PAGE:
Apprentice star Karren Brady cannot be a victim of the BBC gender pay gap – because it’s written into her contract
Apprentice star Karren Brady cannot be a victim of the BBC gender pay gap – because it’s written into her contract.
In a new TV documentary that she is presenting this week, Brady reveals that she has a clause in her deal guaranteeing parity.
‘I absolutely insisted on it being put into the contract’, she says on Why Do Men Earn More Than Women?, due to be screened on Channel 5 on Wednesday.
But Baroness Brady, one of two aides on The Apprentice, last night admitted that the clause did not mean she earns the same as tycoon Lord Sugar, who hires and fires the contestants. She told The Mail on Sunday: ‘I get paid the same as Claude Littner, who does exactly the same role as me.’
The BBC was heavily criticised last summer when it revealed that of its 96 best paid staff, all of whom earned £150,000 a year or more, two-thirds were men.
There was also a huge disparity between its highest paid male presenter, Radio 2 DJ Chris Evans, who was earning £2.2 million a year, and Strictly’s Claudia Winkleman, the highest paid woman, who was on £450,000.
The One Show’s Alex Jones who was shown to be earning between £400,000 and £449,999, subsequently said she was shocked to discover that her co-host Matt Baker was earning up to £50,000 more than her.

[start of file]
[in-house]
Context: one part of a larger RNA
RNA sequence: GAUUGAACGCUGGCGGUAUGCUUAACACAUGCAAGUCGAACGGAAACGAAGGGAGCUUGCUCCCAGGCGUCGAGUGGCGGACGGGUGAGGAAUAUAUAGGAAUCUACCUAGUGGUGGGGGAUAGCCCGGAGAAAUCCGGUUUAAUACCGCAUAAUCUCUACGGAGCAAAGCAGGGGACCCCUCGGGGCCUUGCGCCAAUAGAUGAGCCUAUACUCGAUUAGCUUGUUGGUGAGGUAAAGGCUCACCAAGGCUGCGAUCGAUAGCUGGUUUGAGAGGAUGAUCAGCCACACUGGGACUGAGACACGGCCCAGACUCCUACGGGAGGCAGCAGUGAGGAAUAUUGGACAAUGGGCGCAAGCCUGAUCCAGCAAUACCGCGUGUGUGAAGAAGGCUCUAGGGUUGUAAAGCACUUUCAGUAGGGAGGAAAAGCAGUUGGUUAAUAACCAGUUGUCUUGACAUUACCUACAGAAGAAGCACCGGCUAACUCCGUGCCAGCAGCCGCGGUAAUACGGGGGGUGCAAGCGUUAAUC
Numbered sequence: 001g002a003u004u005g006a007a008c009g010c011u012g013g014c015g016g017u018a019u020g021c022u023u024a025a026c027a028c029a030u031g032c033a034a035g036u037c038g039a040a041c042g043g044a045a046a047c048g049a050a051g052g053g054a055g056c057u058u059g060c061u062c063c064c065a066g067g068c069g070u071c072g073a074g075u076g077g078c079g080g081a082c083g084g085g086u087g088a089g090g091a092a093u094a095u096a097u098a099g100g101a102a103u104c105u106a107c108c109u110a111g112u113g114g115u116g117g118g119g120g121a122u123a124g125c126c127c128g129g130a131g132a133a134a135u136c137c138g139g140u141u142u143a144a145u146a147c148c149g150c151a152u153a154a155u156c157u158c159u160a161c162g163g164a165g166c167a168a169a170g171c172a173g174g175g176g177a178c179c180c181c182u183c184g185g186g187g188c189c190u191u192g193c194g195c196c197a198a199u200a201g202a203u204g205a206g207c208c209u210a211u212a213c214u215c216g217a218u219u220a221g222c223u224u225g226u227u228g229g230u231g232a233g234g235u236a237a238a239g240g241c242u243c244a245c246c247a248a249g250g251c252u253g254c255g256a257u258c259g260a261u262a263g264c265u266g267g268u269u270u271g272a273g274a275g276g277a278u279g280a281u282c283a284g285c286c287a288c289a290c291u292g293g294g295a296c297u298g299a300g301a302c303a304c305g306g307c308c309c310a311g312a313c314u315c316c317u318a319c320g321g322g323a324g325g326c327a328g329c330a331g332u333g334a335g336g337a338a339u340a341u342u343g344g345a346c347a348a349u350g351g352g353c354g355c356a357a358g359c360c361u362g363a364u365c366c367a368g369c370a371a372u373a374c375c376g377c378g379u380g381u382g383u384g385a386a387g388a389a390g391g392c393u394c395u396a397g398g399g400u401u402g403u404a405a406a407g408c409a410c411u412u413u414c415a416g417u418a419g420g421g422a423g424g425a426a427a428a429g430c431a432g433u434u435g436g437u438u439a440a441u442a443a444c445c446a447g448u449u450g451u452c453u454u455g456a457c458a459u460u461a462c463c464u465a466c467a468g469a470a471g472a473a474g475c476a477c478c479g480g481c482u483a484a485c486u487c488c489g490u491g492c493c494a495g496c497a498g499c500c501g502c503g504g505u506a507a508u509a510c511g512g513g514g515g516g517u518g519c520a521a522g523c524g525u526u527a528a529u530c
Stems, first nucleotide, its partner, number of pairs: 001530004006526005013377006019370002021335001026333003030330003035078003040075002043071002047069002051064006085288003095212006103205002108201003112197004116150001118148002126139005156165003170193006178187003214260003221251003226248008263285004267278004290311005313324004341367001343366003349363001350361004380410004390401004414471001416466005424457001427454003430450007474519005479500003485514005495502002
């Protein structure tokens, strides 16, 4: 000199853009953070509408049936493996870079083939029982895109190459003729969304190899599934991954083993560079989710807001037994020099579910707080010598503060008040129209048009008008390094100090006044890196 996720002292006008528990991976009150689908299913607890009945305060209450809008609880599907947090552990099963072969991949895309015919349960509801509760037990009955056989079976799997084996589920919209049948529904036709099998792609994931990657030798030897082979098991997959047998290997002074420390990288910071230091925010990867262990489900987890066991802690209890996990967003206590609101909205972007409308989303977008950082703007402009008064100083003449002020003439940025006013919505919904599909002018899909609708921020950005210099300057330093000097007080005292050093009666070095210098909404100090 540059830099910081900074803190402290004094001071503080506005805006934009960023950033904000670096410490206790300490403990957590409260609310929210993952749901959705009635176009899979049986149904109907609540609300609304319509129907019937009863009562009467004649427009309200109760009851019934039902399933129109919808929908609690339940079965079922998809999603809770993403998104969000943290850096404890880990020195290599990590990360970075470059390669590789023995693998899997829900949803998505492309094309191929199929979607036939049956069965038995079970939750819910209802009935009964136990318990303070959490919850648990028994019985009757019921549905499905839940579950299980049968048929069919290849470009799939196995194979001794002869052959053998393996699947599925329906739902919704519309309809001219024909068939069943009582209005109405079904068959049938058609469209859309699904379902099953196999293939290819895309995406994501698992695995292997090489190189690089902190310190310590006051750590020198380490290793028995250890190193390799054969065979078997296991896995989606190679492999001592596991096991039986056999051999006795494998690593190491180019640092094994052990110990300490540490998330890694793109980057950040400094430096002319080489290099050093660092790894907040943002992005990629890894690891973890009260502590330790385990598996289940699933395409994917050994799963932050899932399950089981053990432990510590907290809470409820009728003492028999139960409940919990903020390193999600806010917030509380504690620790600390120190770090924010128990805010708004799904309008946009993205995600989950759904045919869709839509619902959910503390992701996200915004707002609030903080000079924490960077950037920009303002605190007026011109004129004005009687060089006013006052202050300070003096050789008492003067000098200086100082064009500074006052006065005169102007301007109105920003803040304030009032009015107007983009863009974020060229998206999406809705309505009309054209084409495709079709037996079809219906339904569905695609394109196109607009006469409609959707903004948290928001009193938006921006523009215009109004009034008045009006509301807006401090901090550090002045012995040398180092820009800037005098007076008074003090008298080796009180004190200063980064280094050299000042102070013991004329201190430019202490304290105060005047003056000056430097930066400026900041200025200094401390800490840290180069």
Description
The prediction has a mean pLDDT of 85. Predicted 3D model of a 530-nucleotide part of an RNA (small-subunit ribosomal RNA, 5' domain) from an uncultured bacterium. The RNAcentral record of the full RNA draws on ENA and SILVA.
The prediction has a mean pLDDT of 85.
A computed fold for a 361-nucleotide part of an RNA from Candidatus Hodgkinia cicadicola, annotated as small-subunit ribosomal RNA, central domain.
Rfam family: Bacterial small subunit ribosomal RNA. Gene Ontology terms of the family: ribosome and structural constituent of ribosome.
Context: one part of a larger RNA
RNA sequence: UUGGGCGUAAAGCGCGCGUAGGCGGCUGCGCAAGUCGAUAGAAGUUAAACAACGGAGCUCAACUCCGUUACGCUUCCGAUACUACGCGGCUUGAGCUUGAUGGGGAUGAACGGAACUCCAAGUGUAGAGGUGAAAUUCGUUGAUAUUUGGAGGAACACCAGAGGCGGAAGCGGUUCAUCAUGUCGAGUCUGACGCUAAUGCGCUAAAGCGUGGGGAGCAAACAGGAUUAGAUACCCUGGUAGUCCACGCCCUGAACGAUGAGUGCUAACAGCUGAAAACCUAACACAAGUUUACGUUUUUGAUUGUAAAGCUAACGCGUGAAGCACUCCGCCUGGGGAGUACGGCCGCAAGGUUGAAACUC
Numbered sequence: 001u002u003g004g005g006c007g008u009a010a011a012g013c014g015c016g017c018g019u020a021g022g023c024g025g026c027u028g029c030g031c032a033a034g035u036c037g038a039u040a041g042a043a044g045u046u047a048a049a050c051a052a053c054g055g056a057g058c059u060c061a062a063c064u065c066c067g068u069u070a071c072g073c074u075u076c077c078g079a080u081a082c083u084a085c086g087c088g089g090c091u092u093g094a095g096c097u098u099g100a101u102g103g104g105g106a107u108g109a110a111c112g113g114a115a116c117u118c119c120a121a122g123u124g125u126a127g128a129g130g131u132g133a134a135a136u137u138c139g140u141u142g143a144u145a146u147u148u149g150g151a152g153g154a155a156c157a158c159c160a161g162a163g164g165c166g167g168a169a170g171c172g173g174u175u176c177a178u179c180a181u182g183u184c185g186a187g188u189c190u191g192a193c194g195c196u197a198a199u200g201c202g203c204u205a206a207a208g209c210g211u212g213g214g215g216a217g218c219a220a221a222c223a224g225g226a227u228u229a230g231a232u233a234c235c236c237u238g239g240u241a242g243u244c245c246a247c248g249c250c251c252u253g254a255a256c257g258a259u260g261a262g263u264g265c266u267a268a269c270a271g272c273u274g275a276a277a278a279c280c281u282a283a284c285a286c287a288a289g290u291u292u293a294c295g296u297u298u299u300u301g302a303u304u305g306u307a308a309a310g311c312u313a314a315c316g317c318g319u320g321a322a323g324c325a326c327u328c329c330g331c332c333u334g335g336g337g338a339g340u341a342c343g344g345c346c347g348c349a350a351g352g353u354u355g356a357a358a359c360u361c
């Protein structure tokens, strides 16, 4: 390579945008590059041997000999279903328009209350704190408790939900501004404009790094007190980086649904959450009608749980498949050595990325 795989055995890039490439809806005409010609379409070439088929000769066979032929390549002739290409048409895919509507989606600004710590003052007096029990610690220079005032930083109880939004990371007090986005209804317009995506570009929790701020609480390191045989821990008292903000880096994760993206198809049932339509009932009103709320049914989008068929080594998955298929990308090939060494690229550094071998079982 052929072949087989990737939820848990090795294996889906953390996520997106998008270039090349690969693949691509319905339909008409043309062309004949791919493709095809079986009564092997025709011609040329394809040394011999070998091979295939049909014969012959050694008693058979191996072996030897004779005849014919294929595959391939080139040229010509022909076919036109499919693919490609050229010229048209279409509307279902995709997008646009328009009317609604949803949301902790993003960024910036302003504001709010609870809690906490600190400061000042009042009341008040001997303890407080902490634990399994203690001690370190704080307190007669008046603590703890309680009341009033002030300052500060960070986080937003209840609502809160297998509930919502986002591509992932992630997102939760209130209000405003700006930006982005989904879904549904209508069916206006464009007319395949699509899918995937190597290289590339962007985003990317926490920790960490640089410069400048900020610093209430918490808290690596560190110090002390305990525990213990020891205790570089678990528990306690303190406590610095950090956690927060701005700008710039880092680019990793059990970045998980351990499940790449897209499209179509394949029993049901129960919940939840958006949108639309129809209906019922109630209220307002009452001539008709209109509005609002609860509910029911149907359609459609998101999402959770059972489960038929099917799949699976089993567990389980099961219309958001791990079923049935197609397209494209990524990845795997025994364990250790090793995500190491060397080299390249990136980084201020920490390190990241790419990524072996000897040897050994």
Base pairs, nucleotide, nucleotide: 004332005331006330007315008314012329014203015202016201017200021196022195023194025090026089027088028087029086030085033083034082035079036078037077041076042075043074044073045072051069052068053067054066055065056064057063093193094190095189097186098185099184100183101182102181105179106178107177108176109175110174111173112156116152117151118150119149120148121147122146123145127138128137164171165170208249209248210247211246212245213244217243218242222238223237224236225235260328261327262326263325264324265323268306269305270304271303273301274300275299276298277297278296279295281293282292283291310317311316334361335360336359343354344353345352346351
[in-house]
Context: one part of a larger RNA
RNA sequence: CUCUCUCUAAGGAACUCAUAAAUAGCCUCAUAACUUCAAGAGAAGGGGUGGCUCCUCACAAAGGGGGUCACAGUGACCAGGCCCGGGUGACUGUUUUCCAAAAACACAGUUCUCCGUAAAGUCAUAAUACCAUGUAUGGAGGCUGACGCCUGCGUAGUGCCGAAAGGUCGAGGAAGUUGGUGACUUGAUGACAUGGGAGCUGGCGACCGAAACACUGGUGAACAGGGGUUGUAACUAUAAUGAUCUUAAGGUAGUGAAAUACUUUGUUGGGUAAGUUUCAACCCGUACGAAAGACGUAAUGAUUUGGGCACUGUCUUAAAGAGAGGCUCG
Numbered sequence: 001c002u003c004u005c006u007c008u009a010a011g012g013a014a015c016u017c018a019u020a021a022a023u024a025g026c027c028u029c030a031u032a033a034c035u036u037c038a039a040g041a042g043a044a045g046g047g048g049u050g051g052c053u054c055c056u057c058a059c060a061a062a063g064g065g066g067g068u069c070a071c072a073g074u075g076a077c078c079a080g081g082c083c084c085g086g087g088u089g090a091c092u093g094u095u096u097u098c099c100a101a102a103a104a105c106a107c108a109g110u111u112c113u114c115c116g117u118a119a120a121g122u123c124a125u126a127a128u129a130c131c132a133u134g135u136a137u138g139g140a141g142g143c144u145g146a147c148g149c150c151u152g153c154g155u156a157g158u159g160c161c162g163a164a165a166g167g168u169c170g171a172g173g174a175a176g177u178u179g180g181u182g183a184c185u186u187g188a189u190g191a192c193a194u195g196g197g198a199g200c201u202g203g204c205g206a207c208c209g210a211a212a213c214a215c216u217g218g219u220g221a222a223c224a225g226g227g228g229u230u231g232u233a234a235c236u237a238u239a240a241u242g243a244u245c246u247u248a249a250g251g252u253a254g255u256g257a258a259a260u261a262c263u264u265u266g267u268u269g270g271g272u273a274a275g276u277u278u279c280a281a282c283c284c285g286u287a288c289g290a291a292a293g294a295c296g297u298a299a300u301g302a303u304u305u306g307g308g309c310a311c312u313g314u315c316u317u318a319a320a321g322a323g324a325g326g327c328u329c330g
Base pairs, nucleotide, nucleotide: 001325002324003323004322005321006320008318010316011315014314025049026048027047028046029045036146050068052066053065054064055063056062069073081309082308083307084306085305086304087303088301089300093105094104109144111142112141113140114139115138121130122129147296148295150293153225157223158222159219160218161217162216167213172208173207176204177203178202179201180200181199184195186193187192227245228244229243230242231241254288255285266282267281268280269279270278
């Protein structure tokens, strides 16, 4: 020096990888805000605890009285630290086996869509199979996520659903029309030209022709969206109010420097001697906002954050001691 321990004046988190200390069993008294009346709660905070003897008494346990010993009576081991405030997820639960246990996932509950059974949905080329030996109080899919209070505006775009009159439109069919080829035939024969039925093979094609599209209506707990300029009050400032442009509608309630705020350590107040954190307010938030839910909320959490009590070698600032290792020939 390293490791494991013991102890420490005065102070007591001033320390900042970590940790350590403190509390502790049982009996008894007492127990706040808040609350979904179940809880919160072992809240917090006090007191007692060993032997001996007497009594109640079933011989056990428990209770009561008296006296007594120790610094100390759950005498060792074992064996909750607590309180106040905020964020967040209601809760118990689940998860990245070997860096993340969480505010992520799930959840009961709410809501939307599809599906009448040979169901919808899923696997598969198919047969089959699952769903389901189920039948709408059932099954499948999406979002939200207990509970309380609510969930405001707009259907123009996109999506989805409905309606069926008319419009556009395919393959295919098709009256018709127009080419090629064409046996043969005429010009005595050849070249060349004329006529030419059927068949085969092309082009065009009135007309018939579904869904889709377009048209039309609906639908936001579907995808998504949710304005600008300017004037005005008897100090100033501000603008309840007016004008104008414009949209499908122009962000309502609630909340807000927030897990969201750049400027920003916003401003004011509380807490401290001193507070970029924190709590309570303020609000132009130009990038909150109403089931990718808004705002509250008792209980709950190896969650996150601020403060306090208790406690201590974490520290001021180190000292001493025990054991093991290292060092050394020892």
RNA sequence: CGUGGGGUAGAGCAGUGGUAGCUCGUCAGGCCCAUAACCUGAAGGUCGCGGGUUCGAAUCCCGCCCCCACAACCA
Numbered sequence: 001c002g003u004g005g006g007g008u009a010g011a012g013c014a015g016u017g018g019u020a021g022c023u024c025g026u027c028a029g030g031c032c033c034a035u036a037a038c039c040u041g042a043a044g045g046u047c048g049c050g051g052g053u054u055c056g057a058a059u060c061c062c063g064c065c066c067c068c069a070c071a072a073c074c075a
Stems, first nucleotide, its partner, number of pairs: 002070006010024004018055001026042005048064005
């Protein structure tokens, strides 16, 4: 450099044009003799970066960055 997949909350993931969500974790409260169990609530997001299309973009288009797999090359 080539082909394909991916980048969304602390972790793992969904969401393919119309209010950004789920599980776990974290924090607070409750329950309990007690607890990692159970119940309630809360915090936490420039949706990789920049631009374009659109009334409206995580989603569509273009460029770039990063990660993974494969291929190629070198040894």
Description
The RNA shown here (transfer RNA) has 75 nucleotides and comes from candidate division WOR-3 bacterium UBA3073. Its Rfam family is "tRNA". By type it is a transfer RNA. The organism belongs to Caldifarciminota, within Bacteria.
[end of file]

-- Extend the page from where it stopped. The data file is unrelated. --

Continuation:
Brady (left) revealed that she earns the same as fellow Apprentice star Claude Littner (right) but is not paid as much as tycoon Lord Sugar (centre) who hires and fires the contestants
She said: ‘Matt and I have never discussed wages but I assumed we got paid the same.’
Although Brady was able to negotiate her own favourable terms, other female BBC stars have not been so lucky.
Julia Bradbury, who has worked on Watchdog and Countryfile, tells Brady she was on friendly terms with many of her male colleagues and knew they were paid more than her. She admits that while it made her more ‘bullish’ in negotiations, it failed to win her a better deal.
DMG Media, the publisher of The Mail on Sunday, Daily Mail, Metro and MailOnline, reports a gender pay gap of 19.6 per cent. The mean figures of other media companies include the Telegraph (35 per cent), Channel 4 (28.6), The Financial Times (24.4), ITN (19.6), Trinity Mirror (18), Express (17), News UK (15.2), Guardian (11.3) and the BBC (10.7).